Ripe for the taking: Exactly how many addresses are left?
Axel Pawlik, the managing director of IP address allocation registry RIPE Network Coordination Centre, told us that, especially in light of the big marketing play from some tech outfits with IoT, "the sluggish adoption rate of IPv6 is going to be a problem if that doesn't change."
According to RIPE NCC, there were, as of 21 April, 13.77m IPv4 public addresses left for the regions it manages: Europe, the Middle East and parts of Central Asia. Its US counterpart ARIN (the American Registry for Internet Numbers) – which covers Canada, the United States, and many Caribbean and North Atlantic islands – is now down to its last 16 million or so.
Available public IPv4 addresses from RIPE NCC stats ... Yellow addresses are reserved in quarantine, blue are available for use (click to enlarge)
It's not a completely doomed picture, however. According to figures last year from web content distribution network Akamai, a number of European countries, along with the US and Japan, were at the forefront of IPv6 adoption.
We asked Pawlik to explain why it is he believes that the widespread take-up of IPv6 was still being resisted by some businesses.
"Unfortunately it's a little bit late," he warned. "We thought the world would act in a grown up way, but well..."
This shows the source of requests to Akamai web servers
using IPv6 during a 24-hour period in May 2013.
Significantly, the UK – as this table demonstrates – is way behind.
Middle management types at larger corporations were particularly weary of rushing to IPv6, said Pawlick. He added that bigger companies were "not as flexible" on the protocol.
He was alarmed by our recent story that showed BT responding slowly to the fact that the IPv6 SSL certificate on its consumer website remained expired for about three weeks before the telecoms giant fixed the embarrassing cock-up.
"I am very disappointed in BT," he said, adding:
It's the big corporate structure that, I believe, is just too slow to get official projects through the ranks and being approved, risk assessment and all that type of thing. That's where we see the pain.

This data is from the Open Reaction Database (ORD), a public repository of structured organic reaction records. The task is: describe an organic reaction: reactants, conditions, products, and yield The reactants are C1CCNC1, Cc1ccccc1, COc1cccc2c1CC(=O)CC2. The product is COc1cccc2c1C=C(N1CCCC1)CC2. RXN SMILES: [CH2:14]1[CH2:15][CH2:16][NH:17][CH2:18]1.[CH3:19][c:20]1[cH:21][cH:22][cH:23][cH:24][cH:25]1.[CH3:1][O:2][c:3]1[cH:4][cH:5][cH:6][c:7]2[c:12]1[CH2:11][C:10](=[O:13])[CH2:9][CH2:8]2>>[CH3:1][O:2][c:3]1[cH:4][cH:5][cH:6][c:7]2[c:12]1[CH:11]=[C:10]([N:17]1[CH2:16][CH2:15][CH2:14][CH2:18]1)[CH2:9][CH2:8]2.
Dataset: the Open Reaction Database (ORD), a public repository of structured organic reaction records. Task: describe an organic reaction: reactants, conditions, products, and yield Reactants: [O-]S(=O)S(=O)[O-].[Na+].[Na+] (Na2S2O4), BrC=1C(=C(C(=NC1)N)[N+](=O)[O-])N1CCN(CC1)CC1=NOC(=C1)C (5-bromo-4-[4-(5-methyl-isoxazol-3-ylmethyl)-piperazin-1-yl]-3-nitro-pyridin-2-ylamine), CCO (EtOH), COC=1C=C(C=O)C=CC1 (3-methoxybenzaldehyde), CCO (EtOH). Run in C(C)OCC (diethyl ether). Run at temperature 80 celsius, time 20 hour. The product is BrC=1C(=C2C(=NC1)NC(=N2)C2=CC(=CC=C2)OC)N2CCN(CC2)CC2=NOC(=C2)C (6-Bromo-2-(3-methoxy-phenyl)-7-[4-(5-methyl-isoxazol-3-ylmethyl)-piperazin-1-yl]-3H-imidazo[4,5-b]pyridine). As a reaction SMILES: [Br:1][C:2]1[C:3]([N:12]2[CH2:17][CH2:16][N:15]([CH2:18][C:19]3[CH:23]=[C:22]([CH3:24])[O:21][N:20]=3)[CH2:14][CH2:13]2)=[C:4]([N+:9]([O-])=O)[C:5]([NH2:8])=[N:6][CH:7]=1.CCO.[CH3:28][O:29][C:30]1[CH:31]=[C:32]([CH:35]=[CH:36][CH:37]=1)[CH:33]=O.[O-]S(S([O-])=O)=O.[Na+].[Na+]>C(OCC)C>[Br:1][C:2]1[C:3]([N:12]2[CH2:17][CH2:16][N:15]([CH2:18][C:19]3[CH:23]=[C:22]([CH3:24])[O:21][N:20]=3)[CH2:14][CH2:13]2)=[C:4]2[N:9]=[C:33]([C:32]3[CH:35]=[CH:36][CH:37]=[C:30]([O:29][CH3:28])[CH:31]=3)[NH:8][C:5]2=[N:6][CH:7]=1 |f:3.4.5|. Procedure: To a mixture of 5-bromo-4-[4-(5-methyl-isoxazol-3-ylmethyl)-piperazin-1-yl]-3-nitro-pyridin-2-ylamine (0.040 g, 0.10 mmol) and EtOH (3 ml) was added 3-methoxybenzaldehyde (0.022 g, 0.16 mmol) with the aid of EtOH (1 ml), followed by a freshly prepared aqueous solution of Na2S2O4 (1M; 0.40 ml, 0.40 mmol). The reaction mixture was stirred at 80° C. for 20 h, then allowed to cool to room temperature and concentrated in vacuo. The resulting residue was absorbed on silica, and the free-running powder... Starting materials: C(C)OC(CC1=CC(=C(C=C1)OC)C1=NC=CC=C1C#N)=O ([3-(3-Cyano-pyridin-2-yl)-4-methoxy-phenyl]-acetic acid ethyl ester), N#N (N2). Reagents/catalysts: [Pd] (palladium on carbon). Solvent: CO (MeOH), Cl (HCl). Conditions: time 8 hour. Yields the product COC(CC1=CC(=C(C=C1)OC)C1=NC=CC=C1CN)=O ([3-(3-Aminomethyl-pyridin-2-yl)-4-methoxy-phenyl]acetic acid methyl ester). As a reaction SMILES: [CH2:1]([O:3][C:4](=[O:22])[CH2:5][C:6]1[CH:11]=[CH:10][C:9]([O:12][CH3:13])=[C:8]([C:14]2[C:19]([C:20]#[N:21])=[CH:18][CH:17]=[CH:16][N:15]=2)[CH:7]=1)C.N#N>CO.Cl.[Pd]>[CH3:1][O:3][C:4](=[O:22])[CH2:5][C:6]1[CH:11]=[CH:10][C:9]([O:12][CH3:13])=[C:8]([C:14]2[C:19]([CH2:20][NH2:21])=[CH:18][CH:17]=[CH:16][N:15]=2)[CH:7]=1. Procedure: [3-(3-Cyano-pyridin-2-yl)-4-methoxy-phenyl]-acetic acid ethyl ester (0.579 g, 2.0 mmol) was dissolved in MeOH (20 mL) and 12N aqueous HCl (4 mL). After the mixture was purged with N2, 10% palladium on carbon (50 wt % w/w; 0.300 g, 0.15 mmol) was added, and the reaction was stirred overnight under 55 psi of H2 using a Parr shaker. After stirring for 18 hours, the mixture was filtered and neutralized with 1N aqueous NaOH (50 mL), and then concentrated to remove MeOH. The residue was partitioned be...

Pawlik added smaller companies were "always very flexible and very forward-oriented so, of course, they do IPv6 and there's nothing wrong with that. But until that filters through to the mother companies, it's a case of too many people to convince, too many committees."
The RIPE NCC boss agreed that the attitude appears to be "if it ain't broke, don't fix it". He said that, for IoT to be successful, it needs a protocol that allocate billions and billions of IP addresses to countless devices:
Certainly you can work with IPv4 addresses and stack them on top of each other and network address allocation ... and you can multiplex them, all those complex engineering solutions and they seem to work for a while, but all the experts say 'yeah, go build on that', and at some point it's too complicated, it will collapse and the functionality will go away and then of course you have all the very disappointed customers who say 'oh, I bought my lightbulb but now I can't switch it on and off anymore because I can't reach it on the internet.' the obvious way out is IPv6 and more addresses.
Can IoT gimmicks enthuse UK businesses enough to shift over to the internet addressing scheme? Probably not. After all, workarounds using IPv4 are still largely in play. Networks might get clunkier in the meantime. But IoT is hardly the killer marketing ploy to drag us kicking and screaming into the future. Unless, that is, yet-to-actually-be-purposefully-connected fridges or fitness bands that give you sweat rashes and monitor your heart beat are your thing.
The Register was naturally keen to seek the views of BT for this article. We were hoping to speak to the telco's Tim Rooney, who heads up IP address management at BT. The company, however, declined to offer up any comment beyond its previous statement to us in March this year when it said BT was "fully committed to IPv6 and has exciting plans for IPv6 in 2014."
Funny that. ®